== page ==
Action Point Review | Break A Leg

Summer comedies are great. Whether it be The Sandlot or Holes, there's nothing quite like the feeling of revisiting a film that defined your childhood summers. And although the children of yesteryear, aka adults, are adamant that their childhood classics are the best and nothing can surpass them, there is still a new generation of kids and teenagers who are looking for their childhood defining raunchy and over the top summer comedy that they can grow old with. Unfortunately, Action Point is not that movie.

Action Point stars Johnny Knoxville (of Jackass fame) along with a plethora of other people (like Chris Pontius, Eleanor Worthington-Cox, Aidan Whytock, and more) and is directed by Tim Kirby. The plot is a by-the-books flashback of a small business trying to stick it to the big corporate overlords. D.C. and his team are trying to revamp their dying amusement park of pain to make it more dangerous and wild to attract the big crowds and pay the bills. All this while, an evil businessman is breathing down their necks to shut the place down and make it his own. Simply put, this movie is a series of loosely connected events that are held together by people getting hurt. The question is if, unlike the actors in the movie, Action Point can actually stick the landing.

There's a lot that I do not understand (or care to understand) regarding this movie. First of all, there was no need for the whole story to be a flashback because the scenes where Grandpa Knox is interacting with his granddaughter are pointless and add little to nothing for the story. For example, there is a scene, that takes place in the present, where you see Grandpa Knox's toenails which are, and I'll be frank with you, disgusting. However, this adds no character development, nor humor, nor does it push the story forward. It's an out of place sequence that belongs on the DVD bonus features list at best. Actually, most of the jokes in the movie feel that way. They're all scenes where someone is either getting punched in the balls or doing something extremely strange like howling in the dark while hunting for fish with a hatchet. Almost as if everything the script said would be funny is just random things someone did when tripping on LSD. With the history of the cast members, I would have much rather preferred an improv set of sequences loosely following a set structure.

Furthermore, the storyline of the flashback itself isn't anything interesting either and ends up being easily predictable. In fact, if you are locked to watch this movie for some reason then I encourage you to watch the trailer, take a piece of paper and write down what you think will happen. Assuming you've watched movies before, I hope that's not a stretch, you probably hit most plot points on the dot. To the movie's credit, because I feel like I've been going at it too hard already, there is one scene where the car gets turned around after an almost stunt scene which I thought was pretty cool. That's about it.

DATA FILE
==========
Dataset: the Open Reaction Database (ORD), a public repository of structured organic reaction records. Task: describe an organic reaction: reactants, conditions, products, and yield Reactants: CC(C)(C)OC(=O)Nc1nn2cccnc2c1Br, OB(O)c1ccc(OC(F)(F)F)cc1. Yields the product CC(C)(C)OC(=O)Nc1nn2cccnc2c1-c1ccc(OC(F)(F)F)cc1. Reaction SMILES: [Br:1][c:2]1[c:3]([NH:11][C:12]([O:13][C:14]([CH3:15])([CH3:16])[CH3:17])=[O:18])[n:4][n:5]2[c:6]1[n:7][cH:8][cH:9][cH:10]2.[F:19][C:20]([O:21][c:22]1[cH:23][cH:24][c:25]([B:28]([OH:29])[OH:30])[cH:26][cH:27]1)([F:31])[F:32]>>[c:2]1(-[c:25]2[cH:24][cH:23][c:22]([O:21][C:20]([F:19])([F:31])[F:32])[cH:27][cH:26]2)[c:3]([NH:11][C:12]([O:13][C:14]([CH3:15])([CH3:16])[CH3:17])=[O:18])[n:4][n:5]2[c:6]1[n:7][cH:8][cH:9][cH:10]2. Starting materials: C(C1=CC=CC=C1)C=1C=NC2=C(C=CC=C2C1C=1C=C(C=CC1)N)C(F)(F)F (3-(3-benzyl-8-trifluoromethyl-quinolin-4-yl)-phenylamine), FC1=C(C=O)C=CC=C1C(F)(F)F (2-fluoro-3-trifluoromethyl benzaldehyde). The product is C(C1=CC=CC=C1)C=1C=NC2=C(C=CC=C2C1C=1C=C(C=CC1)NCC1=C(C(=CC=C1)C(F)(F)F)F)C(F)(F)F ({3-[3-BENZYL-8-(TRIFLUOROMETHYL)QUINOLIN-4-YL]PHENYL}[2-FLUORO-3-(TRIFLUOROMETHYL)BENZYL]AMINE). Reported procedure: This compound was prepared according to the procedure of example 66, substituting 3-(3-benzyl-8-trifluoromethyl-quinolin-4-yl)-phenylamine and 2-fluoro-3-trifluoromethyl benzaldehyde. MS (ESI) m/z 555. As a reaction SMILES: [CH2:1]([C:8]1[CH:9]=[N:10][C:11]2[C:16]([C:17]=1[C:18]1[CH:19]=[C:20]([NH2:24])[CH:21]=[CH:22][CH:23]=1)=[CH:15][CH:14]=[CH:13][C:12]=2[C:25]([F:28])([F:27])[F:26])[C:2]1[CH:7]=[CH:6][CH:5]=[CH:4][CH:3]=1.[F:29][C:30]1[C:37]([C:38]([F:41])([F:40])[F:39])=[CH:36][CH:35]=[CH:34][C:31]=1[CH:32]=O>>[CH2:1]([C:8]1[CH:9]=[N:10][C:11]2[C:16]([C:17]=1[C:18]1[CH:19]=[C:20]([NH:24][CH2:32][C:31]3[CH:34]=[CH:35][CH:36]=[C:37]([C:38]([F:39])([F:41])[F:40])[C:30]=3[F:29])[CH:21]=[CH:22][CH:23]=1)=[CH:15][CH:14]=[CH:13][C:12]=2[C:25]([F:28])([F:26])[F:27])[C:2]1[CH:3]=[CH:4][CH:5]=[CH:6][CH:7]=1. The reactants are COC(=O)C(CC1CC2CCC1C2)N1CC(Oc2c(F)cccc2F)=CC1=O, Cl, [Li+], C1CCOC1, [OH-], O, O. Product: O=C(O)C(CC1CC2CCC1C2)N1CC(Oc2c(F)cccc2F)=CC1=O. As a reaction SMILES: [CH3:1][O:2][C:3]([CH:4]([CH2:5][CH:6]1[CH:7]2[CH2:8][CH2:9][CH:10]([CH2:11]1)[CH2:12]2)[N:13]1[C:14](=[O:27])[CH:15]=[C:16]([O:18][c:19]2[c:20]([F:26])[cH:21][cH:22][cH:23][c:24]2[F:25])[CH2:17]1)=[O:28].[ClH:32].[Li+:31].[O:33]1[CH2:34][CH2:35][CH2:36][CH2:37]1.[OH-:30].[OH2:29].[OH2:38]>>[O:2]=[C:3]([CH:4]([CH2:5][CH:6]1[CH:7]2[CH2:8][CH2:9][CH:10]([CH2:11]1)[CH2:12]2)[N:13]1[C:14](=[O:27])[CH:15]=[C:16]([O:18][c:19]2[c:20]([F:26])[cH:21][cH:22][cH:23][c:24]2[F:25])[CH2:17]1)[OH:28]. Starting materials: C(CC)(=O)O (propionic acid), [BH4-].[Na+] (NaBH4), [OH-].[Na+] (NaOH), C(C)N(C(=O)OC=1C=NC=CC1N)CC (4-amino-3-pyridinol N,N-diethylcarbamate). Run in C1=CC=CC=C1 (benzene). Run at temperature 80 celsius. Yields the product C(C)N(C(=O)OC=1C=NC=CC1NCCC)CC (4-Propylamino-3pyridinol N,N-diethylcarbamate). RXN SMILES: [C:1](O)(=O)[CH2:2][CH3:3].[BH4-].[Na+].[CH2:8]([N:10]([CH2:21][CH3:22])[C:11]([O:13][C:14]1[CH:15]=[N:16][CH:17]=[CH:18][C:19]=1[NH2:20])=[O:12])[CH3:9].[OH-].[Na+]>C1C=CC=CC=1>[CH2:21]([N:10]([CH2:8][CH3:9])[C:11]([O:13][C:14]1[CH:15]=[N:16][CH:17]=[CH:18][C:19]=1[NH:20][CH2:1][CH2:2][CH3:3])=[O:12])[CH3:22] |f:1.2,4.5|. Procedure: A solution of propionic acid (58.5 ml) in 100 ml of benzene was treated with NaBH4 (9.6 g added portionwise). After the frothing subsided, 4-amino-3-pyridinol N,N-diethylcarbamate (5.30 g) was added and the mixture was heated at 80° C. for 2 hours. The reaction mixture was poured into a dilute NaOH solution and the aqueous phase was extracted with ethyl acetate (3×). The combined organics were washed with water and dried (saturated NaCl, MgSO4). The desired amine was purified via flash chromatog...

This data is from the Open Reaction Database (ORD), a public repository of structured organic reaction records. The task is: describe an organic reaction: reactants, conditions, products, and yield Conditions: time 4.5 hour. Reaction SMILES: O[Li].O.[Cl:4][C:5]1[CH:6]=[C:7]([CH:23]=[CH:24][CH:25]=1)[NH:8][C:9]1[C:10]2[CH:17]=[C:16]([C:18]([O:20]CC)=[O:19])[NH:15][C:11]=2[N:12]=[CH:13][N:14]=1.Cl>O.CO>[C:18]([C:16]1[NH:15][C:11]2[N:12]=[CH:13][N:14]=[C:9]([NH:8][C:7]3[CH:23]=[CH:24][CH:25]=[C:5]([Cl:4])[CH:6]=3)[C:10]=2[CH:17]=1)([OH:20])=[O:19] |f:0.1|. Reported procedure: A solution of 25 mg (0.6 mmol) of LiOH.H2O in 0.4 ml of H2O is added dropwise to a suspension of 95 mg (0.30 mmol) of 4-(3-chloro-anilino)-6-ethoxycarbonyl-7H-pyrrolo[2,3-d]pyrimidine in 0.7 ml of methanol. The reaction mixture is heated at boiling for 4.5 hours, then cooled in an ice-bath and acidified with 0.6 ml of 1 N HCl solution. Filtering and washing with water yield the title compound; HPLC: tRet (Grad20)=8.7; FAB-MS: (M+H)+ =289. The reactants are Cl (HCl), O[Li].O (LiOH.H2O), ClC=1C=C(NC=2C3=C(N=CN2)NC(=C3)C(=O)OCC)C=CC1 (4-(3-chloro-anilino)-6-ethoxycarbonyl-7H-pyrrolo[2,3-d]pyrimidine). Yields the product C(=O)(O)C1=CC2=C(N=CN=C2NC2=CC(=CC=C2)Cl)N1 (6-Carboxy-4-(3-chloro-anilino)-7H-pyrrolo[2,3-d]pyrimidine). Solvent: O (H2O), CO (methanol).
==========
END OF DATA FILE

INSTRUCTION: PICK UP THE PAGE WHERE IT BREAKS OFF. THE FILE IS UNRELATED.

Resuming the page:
Next, there's the acting. Believe it or not, this film relies a lot on the actors because there are several attempts to draw an emotional connection between young D.C. and his daughter, and old D.C. and his granddaughter. But I regret to inform you that even on this front the movie falls flat. None of the actors are bad per se and they are doing their best to bring their characters to life. The problem lies with how little there is to work within the script which leaves a lot to be desired from the characters. The last few scenes in the movie attempt to change the perspective on the father-daughter relationship and it would have been a lot more effective if you cared about those characters up to that point in the first place. By the time that the one and only emotionally significant scene happens in the movie, at the very end if you care to know, I was more focused on what to have for dinner then the lasting relationship between this father and his daughter.

However, at the end of the day, this is a more or less a Jackass film, which means that people aren't watching it for the acting or drama. They're watching it for the stunts! And I am pleased to say that Action Point certainly has stunts...about 10 of them. Of those 10 about 5 of them range from good to great. The others are nothing more than people falling over or getting punched in the balls (as I have already said). With that said though, credit where credit is due, at nearly 50 years of age (47 to be exact) it is very impressive that Johnny Knoxville is still committed to doing his own stunts. Seeing him take hit after hit, especially in three particular scenes in the latter half, is very inspiring to young up-and-coming daredevils. But as hard as those hits are the film still feels like it's on low-gear and stuck there. The stunts never really take the front seat and some of them are so quick that by the time you process what's going on the person is already on the ground writhing in pain.

In the end, Action Point tries to take the stunts from Jackass and put it behind a summer comedy backdrop. Unfortunately, the film, much like the actors in it, gets its legs swept out from underneath it due to lousy pacing and sparse stunts and ends up falling on its face as an hour and twenty-minute drag that feels a lot longer than it should. If you want a quick countdown of my thoughts on this movie: I chuckled 3 times, winced at seeing pain 4 times, impressed by the shots 1 time, and checked if my phone had any new messages or notifications multiple times.

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